“Changes, along with agony and distress, provide opportunities. But he who does not change himself cannot utilize the opportunities presented by changes.”
– Bharathwaj Suresh
When people refer to an ideal situation, they use words like stability, uniformity, consistency and dependability. A company is said to be successful if it is progressing steadily. Everyone looks forward to settling down in life. A champion cricket team makes very few changes to its playing eleven. We always talk about change as something undesirable -something we are forced to make. But is change really so bad?
It’s often said that change is the only constant in life. Yet, humans are predisposed to resist change because of the risk associated with it. Little do we realise that change is one of the fundamental principles of life. Evolution, which is change on the grandest scale, is key to the survival of a species. Although the world hates change, it is the only thing that has ever brought about progress. Nokia’s reluctance to shift to lifestyle products like the iPhone, and its consequent downfall, is testament to the fact. Napoleon once said, “One must change one’s tactics every 10 years if one wishes to maintain one’s superiority.” Organizations and people that don’t embrace change are bound to lose ground. When you are finished changing, you’re as good as finished. In today’s society the pace of change is immensely faster, and it will only continue to accelerate. Even the pace of change doesn’t stagnate! Changeception?
However, change isn’t all rainbows and daisies. Change does come with a heavy tag, and real change is costly in all dimensions. A change directly implies stepping outside your comfort zone, which we inherently avoid. If we are to accept change, we must be prepared to lose whatever we have now for something that could be worse than before.
Once we’ve appreciated the importance of change and embraced its demands, we find ourselves only wanting to exact it from others and desiring to exempt ourselves. We’ve understood that change is good, but look for ways to push its risks onto someone else, by expecting our environment to change without changing ourselves. A failing student always looks to change his teachers or books, but rarely looks to adapt himself for the needs of the course. Real change starts with the individual. It is from within outwards and not the other way round. Changes, along with agony and distress, provide opportunities. But he who does not change himself cannot utilize the opportunities presented by changes. He who commits to change must be ready to be ruthless with himself, and believe that the change is for the good. Go hard, or go home. We cannot predict whether things will get better if we change; what we can say is things must change if they are to get better.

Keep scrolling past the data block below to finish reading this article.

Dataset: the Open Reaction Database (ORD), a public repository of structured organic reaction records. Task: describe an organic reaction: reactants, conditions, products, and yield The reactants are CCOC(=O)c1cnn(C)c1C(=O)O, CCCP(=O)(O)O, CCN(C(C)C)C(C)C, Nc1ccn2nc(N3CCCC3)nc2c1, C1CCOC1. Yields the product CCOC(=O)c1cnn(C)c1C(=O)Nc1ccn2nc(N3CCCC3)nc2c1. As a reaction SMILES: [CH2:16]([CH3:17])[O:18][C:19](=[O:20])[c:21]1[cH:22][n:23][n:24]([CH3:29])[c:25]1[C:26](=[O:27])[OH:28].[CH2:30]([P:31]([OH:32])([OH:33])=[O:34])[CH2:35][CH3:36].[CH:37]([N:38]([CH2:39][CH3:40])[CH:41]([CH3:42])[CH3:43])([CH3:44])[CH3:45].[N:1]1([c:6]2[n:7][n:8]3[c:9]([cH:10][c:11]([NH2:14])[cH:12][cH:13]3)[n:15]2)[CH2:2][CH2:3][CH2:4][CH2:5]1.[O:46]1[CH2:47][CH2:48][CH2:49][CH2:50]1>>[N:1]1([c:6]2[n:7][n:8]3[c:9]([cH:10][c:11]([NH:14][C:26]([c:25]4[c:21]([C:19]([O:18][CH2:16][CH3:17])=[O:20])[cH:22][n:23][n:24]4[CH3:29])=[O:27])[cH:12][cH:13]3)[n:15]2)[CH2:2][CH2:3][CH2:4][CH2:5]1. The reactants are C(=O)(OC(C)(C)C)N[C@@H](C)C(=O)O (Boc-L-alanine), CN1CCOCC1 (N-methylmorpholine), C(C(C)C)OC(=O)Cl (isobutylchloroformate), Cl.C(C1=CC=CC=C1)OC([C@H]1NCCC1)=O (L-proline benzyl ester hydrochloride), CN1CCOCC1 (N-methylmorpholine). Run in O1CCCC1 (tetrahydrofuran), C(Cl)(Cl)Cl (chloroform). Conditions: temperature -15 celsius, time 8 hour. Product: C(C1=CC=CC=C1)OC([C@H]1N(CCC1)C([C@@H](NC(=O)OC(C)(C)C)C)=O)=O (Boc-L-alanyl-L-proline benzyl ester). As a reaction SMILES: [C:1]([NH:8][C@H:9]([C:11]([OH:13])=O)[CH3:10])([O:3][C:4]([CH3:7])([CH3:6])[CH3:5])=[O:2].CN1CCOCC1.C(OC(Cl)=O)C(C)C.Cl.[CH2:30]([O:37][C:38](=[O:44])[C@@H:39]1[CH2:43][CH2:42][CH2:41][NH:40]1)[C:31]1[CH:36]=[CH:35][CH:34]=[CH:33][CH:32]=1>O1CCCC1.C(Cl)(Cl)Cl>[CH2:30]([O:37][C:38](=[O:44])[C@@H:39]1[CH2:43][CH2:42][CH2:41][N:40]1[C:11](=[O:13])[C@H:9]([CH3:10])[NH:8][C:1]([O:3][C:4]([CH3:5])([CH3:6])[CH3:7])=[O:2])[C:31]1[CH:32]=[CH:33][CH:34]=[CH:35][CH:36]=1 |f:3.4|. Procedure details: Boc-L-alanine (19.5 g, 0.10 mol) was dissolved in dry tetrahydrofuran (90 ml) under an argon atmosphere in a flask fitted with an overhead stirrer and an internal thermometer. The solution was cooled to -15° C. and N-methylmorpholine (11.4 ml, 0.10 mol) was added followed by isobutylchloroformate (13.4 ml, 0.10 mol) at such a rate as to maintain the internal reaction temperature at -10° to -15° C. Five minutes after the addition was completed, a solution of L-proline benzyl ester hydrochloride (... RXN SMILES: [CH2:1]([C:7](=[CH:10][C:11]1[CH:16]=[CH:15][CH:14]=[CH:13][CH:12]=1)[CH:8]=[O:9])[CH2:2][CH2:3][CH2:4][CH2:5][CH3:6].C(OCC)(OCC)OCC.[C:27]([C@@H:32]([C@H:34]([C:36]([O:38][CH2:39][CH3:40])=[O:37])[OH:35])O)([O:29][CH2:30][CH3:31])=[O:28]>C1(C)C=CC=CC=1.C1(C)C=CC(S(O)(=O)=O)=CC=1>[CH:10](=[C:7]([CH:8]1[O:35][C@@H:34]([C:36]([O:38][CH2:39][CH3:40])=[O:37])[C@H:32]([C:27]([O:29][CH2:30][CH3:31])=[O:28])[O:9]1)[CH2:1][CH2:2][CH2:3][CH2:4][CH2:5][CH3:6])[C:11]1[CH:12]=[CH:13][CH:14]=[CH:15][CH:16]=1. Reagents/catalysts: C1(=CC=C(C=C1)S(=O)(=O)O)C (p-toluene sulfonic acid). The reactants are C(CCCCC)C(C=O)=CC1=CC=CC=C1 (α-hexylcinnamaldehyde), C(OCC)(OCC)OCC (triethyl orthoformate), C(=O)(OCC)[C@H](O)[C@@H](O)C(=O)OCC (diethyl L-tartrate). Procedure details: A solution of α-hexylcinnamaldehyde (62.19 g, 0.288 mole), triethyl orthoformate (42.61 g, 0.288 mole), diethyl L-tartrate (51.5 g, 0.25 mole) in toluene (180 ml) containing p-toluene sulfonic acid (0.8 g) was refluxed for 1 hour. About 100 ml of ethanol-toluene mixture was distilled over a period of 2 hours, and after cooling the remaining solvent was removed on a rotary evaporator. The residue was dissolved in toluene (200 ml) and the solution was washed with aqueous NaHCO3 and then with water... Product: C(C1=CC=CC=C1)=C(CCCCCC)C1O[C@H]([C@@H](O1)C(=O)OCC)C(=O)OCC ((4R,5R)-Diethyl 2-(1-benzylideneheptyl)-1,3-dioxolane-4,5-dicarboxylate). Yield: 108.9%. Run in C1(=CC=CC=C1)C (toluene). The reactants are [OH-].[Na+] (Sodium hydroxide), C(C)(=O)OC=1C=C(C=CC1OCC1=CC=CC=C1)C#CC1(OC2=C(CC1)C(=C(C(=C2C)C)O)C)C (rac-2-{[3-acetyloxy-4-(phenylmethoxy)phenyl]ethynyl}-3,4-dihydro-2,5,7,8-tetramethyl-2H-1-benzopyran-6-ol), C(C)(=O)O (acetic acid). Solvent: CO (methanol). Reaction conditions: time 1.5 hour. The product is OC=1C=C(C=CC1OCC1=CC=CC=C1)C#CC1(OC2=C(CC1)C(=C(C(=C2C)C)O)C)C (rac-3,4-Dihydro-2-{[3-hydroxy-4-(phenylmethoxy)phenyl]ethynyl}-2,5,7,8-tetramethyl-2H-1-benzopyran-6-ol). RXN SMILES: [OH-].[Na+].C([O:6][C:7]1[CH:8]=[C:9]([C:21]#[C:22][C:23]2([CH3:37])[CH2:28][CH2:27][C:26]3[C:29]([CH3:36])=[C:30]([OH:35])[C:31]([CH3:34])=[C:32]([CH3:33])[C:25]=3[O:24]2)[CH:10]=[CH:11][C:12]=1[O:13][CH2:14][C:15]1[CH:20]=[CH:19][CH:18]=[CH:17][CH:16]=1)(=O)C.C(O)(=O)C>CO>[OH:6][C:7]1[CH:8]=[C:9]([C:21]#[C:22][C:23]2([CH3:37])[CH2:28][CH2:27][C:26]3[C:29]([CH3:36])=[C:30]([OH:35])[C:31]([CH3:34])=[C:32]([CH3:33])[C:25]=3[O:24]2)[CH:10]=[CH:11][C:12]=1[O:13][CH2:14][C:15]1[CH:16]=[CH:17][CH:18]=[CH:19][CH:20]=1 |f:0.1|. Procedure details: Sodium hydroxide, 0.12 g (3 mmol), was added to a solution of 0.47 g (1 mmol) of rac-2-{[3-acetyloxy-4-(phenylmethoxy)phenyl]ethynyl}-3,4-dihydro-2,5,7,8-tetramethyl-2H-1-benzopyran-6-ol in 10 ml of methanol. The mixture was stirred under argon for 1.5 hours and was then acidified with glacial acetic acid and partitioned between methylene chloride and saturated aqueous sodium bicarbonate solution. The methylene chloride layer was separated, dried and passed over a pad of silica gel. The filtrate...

Our dilemma is that we hate change and love it at the same time; what we really want is for things to remain the same but get better -the best of both worlds. More often than not, the cost of change is far lower than the cost of doing the same old thing. When Sachin Tendulkar was promoted to open the batting for India, the team lost stability in the middle order, but this change was instrumental in Sachin piling up records and the Indian cricket team reaching new heights.
Change is like a spark of fire in a cold forest night. It could provide light, warmth and hope to the lost traveller, but parallely runs the risk of turning into to a disastrous forest fire. It is up to us to weigh the opportunity with the opportunity costs and make a decision.
For a pessimist, change is the door to hell, the obstacle that will trigger a collapse. For an optimist, it is a breath of fresh air, the stepping stone to success.
Cover Designed By Satcheel Reddy Chamakoora
Edited By Supriya Subramanian
Article Written By Bharathwaj Suresh